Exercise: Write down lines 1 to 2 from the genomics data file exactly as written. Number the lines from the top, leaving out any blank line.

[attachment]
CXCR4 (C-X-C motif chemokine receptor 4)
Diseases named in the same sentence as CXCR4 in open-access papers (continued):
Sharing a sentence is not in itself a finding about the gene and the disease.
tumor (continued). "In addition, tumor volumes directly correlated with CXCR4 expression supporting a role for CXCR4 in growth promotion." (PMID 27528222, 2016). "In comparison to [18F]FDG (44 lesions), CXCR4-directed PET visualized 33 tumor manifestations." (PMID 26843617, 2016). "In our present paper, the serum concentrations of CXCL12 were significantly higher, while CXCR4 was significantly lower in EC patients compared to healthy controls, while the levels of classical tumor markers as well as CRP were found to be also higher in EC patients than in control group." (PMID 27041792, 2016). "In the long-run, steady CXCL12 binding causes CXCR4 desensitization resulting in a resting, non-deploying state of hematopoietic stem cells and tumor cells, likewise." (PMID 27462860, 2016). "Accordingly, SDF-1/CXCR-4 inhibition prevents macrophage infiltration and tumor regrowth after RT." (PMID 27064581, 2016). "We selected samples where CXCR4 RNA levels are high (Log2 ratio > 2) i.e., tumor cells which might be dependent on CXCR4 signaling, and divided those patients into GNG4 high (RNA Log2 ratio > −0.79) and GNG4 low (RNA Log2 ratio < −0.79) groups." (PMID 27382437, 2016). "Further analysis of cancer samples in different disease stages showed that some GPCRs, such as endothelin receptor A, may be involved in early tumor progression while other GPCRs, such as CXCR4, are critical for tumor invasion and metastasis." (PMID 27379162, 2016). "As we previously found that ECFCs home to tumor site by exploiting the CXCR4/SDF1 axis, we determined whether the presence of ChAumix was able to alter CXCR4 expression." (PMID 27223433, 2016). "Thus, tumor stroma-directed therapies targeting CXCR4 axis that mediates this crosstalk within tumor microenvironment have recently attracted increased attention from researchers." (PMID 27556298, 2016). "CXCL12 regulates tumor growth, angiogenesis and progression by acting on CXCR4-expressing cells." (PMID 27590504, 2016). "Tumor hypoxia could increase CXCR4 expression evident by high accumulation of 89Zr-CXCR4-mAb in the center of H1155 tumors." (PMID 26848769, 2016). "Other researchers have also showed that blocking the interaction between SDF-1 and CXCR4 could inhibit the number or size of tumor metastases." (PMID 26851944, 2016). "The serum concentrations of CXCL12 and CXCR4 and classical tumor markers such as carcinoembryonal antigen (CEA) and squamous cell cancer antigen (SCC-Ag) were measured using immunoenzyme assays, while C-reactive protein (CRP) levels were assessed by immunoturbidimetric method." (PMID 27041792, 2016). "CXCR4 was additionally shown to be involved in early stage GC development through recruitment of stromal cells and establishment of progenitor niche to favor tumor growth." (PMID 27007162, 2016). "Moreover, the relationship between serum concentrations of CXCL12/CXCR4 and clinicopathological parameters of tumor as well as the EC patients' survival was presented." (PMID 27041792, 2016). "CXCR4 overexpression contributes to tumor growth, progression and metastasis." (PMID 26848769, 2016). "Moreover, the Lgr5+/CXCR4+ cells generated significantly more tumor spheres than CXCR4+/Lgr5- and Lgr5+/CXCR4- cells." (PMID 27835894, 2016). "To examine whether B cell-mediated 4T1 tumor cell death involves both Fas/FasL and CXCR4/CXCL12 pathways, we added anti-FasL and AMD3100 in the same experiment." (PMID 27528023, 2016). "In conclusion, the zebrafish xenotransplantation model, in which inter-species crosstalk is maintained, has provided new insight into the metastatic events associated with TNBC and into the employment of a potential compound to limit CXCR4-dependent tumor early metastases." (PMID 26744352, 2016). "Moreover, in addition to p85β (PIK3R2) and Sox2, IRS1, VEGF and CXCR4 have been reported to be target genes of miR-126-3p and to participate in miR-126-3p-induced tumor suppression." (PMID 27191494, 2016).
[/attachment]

CXCR4 (C-X-C motif chemokine receptor 4)
Diseases named in the same sentence as CXCR4 in open-access papers (continued):